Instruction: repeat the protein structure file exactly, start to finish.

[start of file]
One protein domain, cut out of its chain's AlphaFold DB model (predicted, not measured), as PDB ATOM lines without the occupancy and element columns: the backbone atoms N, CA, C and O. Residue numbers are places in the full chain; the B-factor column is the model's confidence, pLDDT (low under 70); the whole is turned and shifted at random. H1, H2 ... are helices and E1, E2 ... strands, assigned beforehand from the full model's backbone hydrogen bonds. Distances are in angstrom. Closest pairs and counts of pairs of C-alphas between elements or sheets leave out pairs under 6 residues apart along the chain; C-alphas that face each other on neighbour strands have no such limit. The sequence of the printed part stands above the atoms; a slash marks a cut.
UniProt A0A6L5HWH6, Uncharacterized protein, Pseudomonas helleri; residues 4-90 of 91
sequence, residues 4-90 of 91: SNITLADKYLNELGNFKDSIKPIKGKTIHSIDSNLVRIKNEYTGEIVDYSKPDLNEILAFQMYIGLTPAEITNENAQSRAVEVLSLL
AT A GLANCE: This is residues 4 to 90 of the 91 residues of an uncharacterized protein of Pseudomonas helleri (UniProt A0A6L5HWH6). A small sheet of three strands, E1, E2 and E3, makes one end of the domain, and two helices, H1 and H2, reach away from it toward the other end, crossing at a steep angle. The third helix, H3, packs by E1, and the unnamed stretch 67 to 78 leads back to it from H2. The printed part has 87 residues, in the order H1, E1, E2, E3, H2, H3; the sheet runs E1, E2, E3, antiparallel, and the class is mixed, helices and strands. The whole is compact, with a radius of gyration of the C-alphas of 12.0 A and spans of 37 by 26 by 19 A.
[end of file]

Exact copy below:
One protein domain, cut out of its chain's AlphaFold DB model (predicted, not measured), as PDB ATOM lines without the occupancy and element columns: the backbone atoms N, CA, C and O. Residue numbers are places in the full chain; the B-factor column is the model's confidence, pLDDT (low under 70); the whole is turned and shifted at random. H1, H2 ... are helices and E1, E2 ... strands, assigned beforehand from the full model's backbone hydrogen bonds. Distances are in angstrom. Closest pairs and counts of pairs of C-alphas between elements or sheets leave out pairs under 6 residues apart along the chain; C-alphas that face each other on neighbour strands have no such limit. The sequence of the printed part stands above the atoms; a slash marks a cut.
UniProt A0A6L5HWH6, Uncharacterized protein, Pseudomonas helleri; residues 4-90 of 91
sequence, residues 4-90 of 91: SNITLADKYLNELGNFKDSIKPIKGKTIHSIDSNLVRIKNEYTGEIVDYSKPDLNEILAFQMYIGLTPAEITNENAQSRAVEVLSLL
AT A GLANCE: This is residues 4 to 90 of the 91 residues of an uncharacterized protein of Pseudomonas helleri (UniProt A0A6L5HWH6). A small sheet of three strands, E1, E2 and E3, makes one end of the domain, and two helices, H1 and H2, reach away from it toward the other end, crossing at a steep angle. The third helix, H3, packs by E1, and the unnamed stretch 67 to 78 leads back to it from H2. The printed part has 87 residues, in the order H1, E1, E2, E3, H2, H3; the sheet runs E1, E2, E3, antiparallel, and the class is mixed, helices and strands. The whole is compact, with a radius of gyration of the C-alphas of 12.0 A and spans of 37 by 26 by 19 A.